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21st Oct 2017

Negotiators rush to get EU diplomatic service ready

  • Catherine Ashton - pushing to get the service agreed by all parties next week (Photo: Council of European Union)

Negotiators on the diplomatic service are in a last-minute rush to get the outline of the new corps agreed by early next week so it can be signed off by EU leaders at their summit on 17-18 June.

Talks on Tuesday (8 June) involving EU foreign policy chief Catherine Ashton and MEPs on the last details of the service ended with one main issue on the table, according to EU sources.

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It concerns where to position the new service in the EU institutional set-up. Member states and Ms Ashton wanted to have a stand-alone service with its own independent budget.

MEPs, and particularly Liberal MEP Guy Verhofstadt, one of the parliament's three negotiators on the diplomatic service, were against this solution arguing that it would not be subject to proper oversight. MEPs want it to be anchored to the European Commission, arguing also that setting up an independent body with its own separate budget would set a dangerous precedent.

"We have agreement in principle on political accountability," said a source. "What is still the outstanding issue is more budgetary."

According to the source, a compromise is now being sought that would be a half-way house between the two views. "We are looking at the moment at a compromise that looks something like the OLAF (EU anti-fraud office) situation, where you're given an independent budget but you go to the commission for the money."

This would not include money for programming however, which is "ring-fenced."

With the EU leaders summit at the end of next week seen as a natural deadline for the discussions, officials are hurrying to get the budgetary wrinkle ironed out.

Ms Ashton has offered to meet MEPs, along with Spanish foreign minister Miguel Moratinos and the EU institutional affairs commissioner, for what is hoped to be a last round of talks on Friday.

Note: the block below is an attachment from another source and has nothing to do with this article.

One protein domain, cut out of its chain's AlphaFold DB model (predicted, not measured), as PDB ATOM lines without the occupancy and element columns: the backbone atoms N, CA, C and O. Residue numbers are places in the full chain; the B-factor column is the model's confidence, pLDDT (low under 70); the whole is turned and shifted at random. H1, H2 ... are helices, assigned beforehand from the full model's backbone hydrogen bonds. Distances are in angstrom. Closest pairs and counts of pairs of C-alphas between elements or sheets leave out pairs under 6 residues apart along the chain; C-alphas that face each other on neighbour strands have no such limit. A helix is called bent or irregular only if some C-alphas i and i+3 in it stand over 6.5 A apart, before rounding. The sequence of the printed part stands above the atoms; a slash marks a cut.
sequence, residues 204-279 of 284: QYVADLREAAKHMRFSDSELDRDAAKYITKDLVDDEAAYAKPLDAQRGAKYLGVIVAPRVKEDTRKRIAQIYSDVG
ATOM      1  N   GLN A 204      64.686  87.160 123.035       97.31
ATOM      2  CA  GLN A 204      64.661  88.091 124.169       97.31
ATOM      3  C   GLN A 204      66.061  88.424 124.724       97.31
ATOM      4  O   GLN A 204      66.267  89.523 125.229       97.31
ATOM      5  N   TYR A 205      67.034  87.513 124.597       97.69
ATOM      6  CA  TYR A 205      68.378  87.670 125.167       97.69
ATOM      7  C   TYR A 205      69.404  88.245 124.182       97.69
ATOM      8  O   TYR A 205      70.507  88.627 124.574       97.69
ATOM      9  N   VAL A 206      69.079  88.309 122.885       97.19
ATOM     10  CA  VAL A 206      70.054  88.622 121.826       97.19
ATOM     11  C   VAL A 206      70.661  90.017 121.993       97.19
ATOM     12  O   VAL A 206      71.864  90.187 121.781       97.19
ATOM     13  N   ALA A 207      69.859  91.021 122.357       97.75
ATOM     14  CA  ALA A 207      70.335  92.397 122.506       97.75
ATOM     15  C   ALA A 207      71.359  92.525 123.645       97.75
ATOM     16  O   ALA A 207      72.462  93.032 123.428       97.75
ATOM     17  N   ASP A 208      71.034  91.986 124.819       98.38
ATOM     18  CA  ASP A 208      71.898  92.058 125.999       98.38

If all goes to plan, the leaders of the political groups in the parliament would give the green light on Monday morning, allowing foreign ministers meeting in Luxembourg to sign it off before it goes to the EU leaders' table.

A spokesperson for Ms Ashton said Tuesday's meeting saw a "very constructive dialogue."

"The High Representative considers all parties to be very close to a political agreement. She is confident that this political agreement can be reached very soon, hopefully in the next few days."

An agreement next week would free Ms Ashton to start the process of appointing names to the high level jobs in the corps - over 50 vacancies for heads of delegation will be coming up in the next months.

Ms Ashton is hoping to have the service up-and-running by December. This is much later than the original spring date foreseen but talks were complicated by the need to get agreement by member states, the European Commission and Parliament.

"The difficulty we had was that the timing was based on an expectation that was never realistic - that you could do this in just no time," said an EU diplomat recently.

"We are being asked to create a completely new animal from scratch. The problem is that everybody, including our main partners around the world, were led to believe that the miracle would happen the day that the Lisbon Treaty entered into force (1 December 2009). That's why they are a bit impatient."

The service, due to have up to 8,000 personnel once it is fully established, is meant to give coherency and on-hand expertise to EU foreign policy.

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